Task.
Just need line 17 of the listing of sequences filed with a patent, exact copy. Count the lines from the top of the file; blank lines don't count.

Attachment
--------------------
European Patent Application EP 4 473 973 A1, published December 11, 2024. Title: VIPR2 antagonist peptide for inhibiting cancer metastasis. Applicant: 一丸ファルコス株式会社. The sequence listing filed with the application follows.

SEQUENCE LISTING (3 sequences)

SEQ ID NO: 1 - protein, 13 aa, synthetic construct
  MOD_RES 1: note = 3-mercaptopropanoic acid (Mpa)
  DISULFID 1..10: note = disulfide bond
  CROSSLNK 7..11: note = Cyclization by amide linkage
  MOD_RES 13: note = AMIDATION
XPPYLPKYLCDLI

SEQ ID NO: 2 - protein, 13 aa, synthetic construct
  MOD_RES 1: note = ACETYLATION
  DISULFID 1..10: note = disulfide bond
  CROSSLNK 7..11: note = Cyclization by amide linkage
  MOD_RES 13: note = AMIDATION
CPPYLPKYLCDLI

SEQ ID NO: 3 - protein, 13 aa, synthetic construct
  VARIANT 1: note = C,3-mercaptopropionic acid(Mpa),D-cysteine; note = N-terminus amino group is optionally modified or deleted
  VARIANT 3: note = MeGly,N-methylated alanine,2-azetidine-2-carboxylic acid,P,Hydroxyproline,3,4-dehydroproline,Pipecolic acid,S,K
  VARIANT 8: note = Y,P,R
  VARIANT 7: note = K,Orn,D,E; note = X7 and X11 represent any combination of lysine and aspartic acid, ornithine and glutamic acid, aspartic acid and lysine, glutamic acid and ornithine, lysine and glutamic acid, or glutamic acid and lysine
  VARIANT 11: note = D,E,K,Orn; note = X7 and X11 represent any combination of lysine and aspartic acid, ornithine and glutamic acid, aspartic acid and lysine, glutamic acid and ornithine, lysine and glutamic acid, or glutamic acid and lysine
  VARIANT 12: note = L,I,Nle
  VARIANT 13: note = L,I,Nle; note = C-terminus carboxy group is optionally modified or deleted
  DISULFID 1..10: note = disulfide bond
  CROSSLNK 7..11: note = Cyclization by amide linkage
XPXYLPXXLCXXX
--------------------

  VARIANT 3: note = MeGly,N-methylated alanine,2-azetidine-2-carboxylic acid,P,Hydroxyproline,3,4-dehydroproline,Pipecolic acid,S,K